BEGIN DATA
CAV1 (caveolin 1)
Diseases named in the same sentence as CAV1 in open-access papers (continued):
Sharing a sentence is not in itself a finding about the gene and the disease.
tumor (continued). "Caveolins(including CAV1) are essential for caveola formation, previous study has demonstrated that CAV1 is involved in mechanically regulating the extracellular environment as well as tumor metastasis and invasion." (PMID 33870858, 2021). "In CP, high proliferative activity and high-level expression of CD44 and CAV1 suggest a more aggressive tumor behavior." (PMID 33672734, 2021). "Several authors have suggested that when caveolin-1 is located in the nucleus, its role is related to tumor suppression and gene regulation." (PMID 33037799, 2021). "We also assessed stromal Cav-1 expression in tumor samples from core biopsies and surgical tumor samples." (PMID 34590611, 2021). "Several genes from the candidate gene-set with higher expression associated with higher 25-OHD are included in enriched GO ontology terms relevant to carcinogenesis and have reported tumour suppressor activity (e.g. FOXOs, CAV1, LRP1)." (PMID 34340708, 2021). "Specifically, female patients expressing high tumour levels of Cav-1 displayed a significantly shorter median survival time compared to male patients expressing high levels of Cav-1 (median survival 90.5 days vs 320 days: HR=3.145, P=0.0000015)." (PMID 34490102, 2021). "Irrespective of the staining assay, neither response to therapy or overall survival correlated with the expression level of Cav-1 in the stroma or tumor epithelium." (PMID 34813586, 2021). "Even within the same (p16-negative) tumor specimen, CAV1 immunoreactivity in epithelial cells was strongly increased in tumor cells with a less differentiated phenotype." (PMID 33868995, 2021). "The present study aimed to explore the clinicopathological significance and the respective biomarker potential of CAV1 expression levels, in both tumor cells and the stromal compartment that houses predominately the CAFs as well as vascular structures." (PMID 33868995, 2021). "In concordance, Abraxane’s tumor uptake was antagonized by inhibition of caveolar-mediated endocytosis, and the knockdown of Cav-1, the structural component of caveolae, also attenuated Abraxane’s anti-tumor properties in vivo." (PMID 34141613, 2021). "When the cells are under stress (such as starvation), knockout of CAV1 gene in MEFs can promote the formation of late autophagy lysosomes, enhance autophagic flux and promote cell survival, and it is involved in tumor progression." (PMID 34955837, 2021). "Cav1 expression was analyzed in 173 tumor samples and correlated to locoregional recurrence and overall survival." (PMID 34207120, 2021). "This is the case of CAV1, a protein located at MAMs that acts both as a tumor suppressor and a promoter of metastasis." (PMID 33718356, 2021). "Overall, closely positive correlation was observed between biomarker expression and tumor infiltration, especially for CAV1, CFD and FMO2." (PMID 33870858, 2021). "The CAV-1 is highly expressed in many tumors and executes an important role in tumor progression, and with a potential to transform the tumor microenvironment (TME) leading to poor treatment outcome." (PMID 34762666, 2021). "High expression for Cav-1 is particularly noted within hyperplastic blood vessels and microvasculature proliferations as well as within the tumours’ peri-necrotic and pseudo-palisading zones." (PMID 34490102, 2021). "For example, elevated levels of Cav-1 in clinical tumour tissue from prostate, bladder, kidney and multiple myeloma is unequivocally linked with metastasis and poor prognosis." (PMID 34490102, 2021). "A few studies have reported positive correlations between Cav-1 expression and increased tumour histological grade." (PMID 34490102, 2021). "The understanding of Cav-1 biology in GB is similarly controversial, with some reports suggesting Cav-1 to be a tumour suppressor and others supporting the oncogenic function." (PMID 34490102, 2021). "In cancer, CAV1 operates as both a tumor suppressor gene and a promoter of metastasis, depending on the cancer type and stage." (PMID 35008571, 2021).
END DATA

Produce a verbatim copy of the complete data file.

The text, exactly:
CAV1 (caveolin 1)
Diseases named in the same sentence as CAV1 in open-access papers (continued):
Sharing a sentence is not in itself a finding about the gene and the disease.
tumor (continued). "Caveolins(including CAV1) are essential for caveola formation, previous study has demonstrated that CAV1 is involved in mechanically regulating the extracellular environment as well as tumor metastasis and invasion." (PMID 33870858, 2021). "In CP, high proliferative activity and high-level expression of CD44 and CAV1 suggest a more aggressive tumor behavior." (PMID 33672734, 2021). "Several authors have suggested that when caveolin-1 is located in the nucleus, its role is related to tumor suppression and gene regulation." (PMID 33037799, 2021). "We also assessed stromal Cav-1 expression in tumor samples from core biopsies and surgical tumor samples." (PMID 34590611, 2021). "Several genes from the candidate gene-set with higher expression associated with higher 25-OHD are included in enriched GO ontology terms relevant to carcinogenesis and have reported tumour suppressor activity (e.g. FOXOs, CAV1, LRP1)." (PMID 34340708, 2021). "Specifically, female patients expressing high tumour levels of Cav-1 displayed a significantly shorter median survival time compared to male patients expressing high levels of Cav-1 (median survival 90.5 days vs 320 days: HR=3.145, P=0.0000015)." (PMID 34490102, 2021). "Irrespective of the staining assay, neither response to therapy or overall survival correlated with the expression level of Cav-1 in the stroma or tumor epithelium." (PMID 34813586, 2021). "Even within the same (p16-negative) tumor specimen, CAV1 immunoreactivity in epithelial cells was strongly increased in tumor cells with a less differentiated phenotype." (PMID 33868995, 2021). "The present study aimed to explore the clinicopathological significance and the respective biomarker potential of CAV1 expression levels, in both tumor cells and the stromal compartment that houses predominately the CAFs as well as vascular structures." (PMID 33868995, 2021). "In concordance, Abraxane’s tumor uptake was antagonized by inhibition of caveolar-mediated endocytosis, and the knockdown of Cav-1, the structural component of caveolae, also attenuated Abraxane’s anti-tumor properties in vivo." (PMID 34141613, 2021). "When the cells are under stress (such as starvation), knockout of CAV1 gene in MEFs can promote the formation of late autophagy lysosomes, enhance autophagic flux and promote cell survival, and it is involved in tumor progression." (PMID 34955837, 2021). "Cav1 expression was analyzed in 173 tumor samples and correlated to locoregional recurrence and overall survival." (PMID 34207120, 2021). "This is the case of CAV1, a protein located at MAMs that acts both as a tumor suppressor and a promoter of metastasis." (PMID 33718356, 2021). "Overall, closely positive correlation was observed between biomarker expression and tumor infiltration, especially for CAV1, CFD and FMO2." (PMID 33870858, 2021). "The CAV-1 is highly expressed in many tumors and executes an important role in tumor progression, and with a potential to transform the tumor microenvironment (TME) leading to poor treatment outcome." (PMID 34762666, 2021). "High expression for Cav-1 is particularly noted within hyperplastic blood vessels and microvasculature proliferations as well as within the tumours’ peri-necrotic and pseudo-palisading zones." (PMID 34490102, 2021). "For example, elevated levels of Cav-1 in clinical tumour tissue from prostate, bladder, kidney and multiple myeloma is unequivocally linked with metastasis and poor prognosis." (PMID 34490102, 2021). "A few studies have reported positive correlations between Cav-1 expression and increased tumour histological grade." (PMID 34490102, 2021). "The understanding of Cav-1 biology in GB is similarly controversial, with some reports suggesting Cav-1 to be a tumour suppressor and others supporting the oncogenic function." (PMID 34490102, 2021). "In cancer, CAV1 operates as both a tumor suppressor gene and a promoter of metastasis, depending on the cancer type and stage." (PMID 35008571, 2021).